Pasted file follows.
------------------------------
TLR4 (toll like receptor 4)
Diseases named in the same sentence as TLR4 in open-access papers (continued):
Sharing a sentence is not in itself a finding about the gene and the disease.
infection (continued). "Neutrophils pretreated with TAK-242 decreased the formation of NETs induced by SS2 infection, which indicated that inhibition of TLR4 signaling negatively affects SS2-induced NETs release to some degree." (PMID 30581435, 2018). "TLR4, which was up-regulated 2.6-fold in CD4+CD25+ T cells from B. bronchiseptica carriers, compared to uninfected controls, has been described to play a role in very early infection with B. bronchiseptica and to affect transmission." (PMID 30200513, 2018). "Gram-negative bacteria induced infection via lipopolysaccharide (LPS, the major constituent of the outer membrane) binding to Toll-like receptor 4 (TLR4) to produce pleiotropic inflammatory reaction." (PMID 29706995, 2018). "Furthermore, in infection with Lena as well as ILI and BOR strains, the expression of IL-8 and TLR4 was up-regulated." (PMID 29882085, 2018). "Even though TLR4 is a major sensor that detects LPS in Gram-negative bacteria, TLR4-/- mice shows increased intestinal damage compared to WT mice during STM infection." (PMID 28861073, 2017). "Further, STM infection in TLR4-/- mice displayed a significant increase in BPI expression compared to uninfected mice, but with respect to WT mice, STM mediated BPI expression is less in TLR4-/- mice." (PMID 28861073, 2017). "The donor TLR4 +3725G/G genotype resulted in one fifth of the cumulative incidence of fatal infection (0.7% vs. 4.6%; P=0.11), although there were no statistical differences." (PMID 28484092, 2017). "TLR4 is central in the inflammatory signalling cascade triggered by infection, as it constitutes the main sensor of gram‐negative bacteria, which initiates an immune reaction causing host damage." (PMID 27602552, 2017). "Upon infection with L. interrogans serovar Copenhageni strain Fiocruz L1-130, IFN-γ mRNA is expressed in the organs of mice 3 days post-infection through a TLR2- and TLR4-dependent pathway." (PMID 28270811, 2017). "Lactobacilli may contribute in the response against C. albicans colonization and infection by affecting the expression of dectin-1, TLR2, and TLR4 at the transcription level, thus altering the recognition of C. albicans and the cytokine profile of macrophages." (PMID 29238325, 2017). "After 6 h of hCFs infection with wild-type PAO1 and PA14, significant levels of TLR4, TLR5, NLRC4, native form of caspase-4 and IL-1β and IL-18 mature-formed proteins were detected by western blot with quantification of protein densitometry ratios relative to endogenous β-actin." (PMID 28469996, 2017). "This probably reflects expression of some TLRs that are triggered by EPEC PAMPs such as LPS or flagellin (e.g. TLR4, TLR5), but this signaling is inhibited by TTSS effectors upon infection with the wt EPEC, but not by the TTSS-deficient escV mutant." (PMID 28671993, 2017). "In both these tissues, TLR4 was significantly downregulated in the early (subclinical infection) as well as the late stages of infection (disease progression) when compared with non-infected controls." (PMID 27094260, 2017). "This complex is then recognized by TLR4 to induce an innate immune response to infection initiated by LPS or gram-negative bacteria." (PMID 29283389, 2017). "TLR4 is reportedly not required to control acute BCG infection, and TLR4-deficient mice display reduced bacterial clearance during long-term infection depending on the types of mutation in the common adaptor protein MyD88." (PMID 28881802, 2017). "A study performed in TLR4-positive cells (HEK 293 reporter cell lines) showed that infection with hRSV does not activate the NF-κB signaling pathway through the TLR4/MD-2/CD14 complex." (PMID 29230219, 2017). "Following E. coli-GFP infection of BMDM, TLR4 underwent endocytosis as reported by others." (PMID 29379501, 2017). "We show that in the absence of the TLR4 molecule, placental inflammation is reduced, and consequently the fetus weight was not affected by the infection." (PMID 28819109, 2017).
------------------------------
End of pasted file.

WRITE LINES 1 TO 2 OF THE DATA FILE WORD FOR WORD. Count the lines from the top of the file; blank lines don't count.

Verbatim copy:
TLR4 (toll like receptor 4)
Diseases named in the same sentence as TLR4 in open-access papers (continued):